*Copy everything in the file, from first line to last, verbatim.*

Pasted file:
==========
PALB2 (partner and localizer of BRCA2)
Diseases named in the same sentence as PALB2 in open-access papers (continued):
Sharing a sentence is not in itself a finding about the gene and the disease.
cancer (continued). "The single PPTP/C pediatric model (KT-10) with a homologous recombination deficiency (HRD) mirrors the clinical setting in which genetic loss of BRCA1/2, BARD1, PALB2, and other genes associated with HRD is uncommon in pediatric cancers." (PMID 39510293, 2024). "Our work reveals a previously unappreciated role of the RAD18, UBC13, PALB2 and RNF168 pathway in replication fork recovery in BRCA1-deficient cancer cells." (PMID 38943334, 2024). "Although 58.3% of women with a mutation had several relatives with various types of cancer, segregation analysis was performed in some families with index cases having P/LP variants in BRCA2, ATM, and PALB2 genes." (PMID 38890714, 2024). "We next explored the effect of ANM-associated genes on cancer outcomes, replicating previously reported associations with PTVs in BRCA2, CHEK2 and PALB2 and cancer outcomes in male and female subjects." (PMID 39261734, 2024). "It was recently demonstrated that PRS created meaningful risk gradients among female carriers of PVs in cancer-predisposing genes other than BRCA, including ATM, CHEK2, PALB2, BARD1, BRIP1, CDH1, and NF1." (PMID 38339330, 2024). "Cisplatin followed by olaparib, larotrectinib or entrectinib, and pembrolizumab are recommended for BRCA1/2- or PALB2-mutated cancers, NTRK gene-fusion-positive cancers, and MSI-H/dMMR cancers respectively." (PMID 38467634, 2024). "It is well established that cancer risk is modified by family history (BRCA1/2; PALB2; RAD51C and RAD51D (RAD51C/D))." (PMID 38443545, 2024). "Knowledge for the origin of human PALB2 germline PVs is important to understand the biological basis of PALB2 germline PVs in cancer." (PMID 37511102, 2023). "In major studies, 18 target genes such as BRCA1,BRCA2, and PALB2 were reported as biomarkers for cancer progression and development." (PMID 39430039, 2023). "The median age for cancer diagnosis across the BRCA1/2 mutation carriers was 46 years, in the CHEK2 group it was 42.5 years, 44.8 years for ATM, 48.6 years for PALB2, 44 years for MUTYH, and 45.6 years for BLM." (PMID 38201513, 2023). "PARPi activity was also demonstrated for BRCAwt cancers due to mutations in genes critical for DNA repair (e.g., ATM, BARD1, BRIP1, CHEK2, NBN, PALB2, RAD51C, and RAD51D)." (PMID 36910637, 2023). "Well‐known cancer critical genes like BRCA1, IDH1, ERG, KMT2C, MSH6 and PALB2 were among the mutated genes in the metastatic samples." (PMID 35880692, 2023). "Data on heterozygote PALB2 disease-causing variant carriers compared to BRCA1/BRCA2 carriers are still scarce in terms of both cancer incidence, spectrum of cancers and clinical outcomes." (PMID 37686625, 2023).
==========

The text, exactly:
PALB2 (partner and localizer of BRCA2)
Diseases named in the same sentence as PALB2 in open-access papers (continued):
Sharing a sentence is not in itself a finding about the gene and the disease.
cancer (continued). "The single PPTP/C pediatric model (KT-10) with a homologous recombination deficiency (HRD) mirrors the clinical setting in which genetic loss of BRCA1/2, BARD1, PALB2, and other genes associated with HRD is uncommon in pediatric cancers." (PMID 39510293, 2024). "Our work reveals a previously unappreciated role of the RAD18, UBC13, PALB2 and RNF168 pathway in replication fork recovery in BRCA1-deficient cancer cells." (PMID 38943334, 2024). "Although 58.3% of women with a mutation had several relatives with various types of cancer, segregation analysis was performed in some families with index cases having P/LP variants in BRCA2, ATM, and PALB2 genes." (PMID 38890714, 2024). "We next explored the effect of ANM-associated genes on cancer outcomes, replicating previously reported associations with PTVs in BRCA2, CHEK2 and PALB2 and cancer outcomes in male and female subjects." (PMID 39261734, 2024). "It was recently demonstrated that PRS created meaningful risk gradients among female carriers of PVs in cancer-predisposing genes other than BRCA, including ATM, CHEK2, PALB2, BARD1, BRIP1, CDH1, and NF1." (PMID 38339330, 2024). "Cisplatin followed by olaparib, larotrectinib or entrectinib, and pembrolizumab are recommended for BRCA1/2- or PALB2-mutated cancers, NTRK gene-fusion-positive cancers, and MSI-H/dMMR cancers respectively." (PMID 38467634, 2024). "It is well established that cancer risk is modified by family history (BRCA1/2; PALB2; RAD51C and RAD51D (RAD51C/D))." (PMID 38443545, 2024). "Knowledge for the origin of human PALB2 germline PVs is important to understand the biological basis of PALB2 germline PVs in cancer." (PMID 37511102, 2023). "In major studies, 18 target genes such as BRCA1,BRCA2, and PALB2 were reported as biomarkers for cancer progression and development." (PMID 39430039, 2023). "The median age for cancer diagnosis across the BRCA1/2 mutation carriers was 46 years, in the CHEK2 group it was 42.5 years, 44.8 years for ATM, 48.6 years for PALB2, 44 years for MUTYH, and 45.6 years for BLM." (PMID 38201513, 2023). "PARPi activity was also demonstrated for BRCAwt cancers due to mutations in genes critical for DNA repair (e.g., ATM, BARD1, BRIP1, CHEK2, NBN, PALB2, RAD51C, and RAD51D)." (PMID 36910637, 2023). "Well‐known cancer critical genes like BRCA1, IDH1, ERG, KMT2C, MSH6 and PALB2 were among the mutated genes in the metastatic samples." (PMID 35880692, 2023). "Data on heterozygote PALB2 disease-causing variant carriers compared to BRCA1/BRCA2 carriers are still scarce in terms of both cancer incidence, spectrum of cancers and clinical outcomes." (PMID 37686625, 2023).